Article Contributed by Danielle Goldaper
Unconscious biases are a natural human behavior. They’re the shortcuts that our brains use to help us determine what we share in common and what is different about the people around us. These biases, which encompass both favorable and unfavorable assessments, are activated involuntarily and without an individual’s awareness or intentional control. Everyone holds unconscious beliefs about various social and identity groups, and these biases stem from one’s tendency to organize social worlds by categorizing.
Unfortunately, our dependency on these “shortcuts,” may be inadvertently directing us to dead ends instead of open highways for growth! And that’s a BEST case scenario. We may even be unconsciously giving people the message that they don’t belong or that they aren’t valued – and that’s not a place where anyone wants to be!
I frequently find myself drawn to people who give off a sense of positivity and are outwardly excited about change and opportunities. Unfortunately, I may be missing out on some incredible viewpoints and best practices by not investing the same time in conversations with people who don’t outwardly display that contagious level of outward energy that excites me.
It’s easier than ever to unintentionally pre-judge the input, intentions and abilities of others by relying on those involuntary assessments that we make in seconds. We are all over-stimulated and time-crunched (personally and professionally), so we are learning to “trust our guts.” In and of itself, this isn’t a bad skill to improve upon, but we need to “gut check” too. And that means taking our time and challenging our initial hypotheses.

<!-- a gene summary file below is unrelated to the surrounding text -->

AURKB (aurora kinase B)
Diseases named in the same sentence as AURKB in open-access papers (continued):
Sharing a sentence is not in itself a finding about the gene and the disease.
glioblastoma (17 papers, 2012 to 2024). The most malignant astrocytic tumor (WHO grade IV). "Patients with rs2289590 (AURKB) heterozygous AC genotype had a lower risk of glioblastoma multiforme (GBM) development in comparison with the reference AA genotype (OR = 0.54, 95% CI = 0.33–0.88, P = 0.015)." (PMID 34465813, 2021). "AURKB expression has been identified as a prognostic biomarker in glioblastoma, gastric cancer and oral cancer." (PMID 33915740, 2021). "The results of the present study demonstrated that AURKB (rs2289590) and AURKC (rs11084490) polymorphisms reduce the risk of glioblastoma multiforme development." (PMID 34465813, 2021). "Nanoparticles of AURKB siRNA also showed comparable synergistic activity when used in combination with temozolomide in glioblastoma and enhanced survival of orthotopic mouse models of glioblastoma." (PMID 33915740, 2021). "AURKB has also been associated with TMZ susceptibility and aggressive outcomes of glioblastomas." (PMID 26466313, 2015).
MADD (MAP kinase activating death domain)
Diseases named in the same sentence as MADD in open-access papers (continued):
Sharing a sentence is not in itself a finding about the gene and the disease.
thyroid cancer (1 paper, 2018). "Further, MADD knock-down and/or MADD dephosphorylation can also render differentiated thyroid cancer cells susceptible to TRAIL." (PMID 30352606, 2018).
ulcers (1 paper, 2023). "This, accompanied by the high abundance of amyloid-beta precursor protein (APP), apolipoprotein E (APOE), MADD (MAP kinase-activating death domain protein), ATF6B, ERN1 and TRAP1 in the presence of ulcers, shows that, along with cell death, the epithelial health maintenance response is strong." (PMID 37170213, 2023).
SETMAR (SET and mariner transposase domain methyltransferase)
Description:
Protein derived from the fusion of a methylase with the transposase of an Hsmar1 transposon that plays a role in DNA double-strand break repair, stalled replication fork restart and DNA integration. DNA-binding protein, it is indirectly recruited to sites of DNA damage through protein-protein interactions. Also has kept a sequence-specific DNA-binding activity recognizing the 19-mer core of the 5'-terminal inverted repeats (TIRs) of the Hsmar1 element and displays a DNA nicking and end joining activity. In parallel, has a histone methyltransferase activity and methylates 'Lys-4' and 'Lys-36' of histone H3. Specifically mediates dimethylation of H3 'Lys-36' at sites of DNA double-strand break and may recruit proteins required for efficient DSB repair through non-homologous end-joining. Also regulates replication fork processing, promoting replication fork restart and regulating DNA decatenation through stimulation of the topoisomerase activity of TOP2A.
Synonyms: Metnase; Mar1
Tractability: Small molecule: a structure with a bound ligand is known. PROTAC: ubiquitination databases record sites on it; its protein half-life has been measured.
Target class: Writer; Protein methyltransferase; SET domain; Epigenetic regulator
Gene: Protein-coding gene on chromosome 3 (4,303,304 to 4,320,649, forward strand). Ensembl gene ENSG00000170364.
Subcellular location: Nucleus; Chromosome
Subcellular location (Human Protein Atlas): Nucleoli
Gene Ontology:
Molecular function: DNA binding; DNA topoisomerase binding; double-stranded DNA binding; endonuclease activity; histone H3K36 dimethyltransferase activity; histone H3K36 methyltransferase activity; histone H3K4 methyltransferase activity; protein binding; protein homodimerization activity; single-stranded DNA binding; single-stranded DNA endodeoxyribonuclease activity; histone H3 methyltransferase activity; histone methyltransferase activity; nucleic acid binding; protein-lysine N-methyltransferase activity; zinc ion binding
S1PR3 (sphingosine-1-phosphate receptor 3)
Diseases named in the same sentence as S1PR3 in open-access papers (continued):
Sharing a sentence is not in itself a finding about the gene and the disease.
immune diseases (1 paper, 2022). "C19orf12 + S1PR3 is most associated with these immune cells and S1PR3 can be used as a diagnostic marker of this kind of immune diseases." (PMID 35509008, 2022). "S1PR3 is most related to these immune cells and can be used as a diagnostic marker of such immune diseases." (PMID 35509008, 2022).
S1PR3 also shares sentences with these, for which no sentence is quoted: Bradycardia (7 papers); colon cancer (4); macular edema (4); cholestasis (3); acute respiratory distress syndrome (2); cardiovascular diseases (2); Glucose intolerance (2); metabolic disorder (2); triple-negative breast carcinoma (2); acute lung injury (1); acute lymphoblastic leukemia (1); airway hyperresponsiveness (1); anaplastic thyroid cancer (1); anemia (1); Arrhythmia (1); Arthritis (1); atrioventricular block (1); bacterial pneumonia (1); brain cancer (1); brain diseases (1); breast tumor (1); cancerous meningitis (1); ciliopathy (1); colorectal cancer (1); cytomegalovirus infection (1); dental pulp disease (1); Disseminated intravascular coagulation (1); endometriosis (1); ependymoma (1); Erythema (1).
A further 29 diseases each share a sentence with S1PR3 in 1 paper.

The Best Way To Overcome Our Own Unconscious Biases Is To Take The Time To Check Ourselves
Are you drawn to candidate A over candidate B because candidate A went to the same University as you did? This happens all the time. You share a similar experience and that makes it easier to trust what that person tells you. This is a natural human instinct. But it may prevent you from seeing the strengths of a better candidate. This is an opportunity to invite another trusted colleague to help you observe the potential of both candidates A & B as your “gut check.”
Do you always call on the same people to share their two cents on your team calls? Are those the people who look like you? Are they the people that share a similar energy level? Do you assume that certain team members have strengths in certain areas because you know someone else “just like them” that possesses those strengths? Challenge yourself to encourage a different voice to be heard or at the least, take the time to ask yourself some of these questions about the people who you are tapping into.
Challenge yourself to become a more inclusive leader that shows everyone on the team that they belong, they are valued and that they’re respected for who they are! This may mean that you will have to push through some awkward self-realizations and maybe some uncomfortable conversations too. We can all build better places to work by being better people to work with.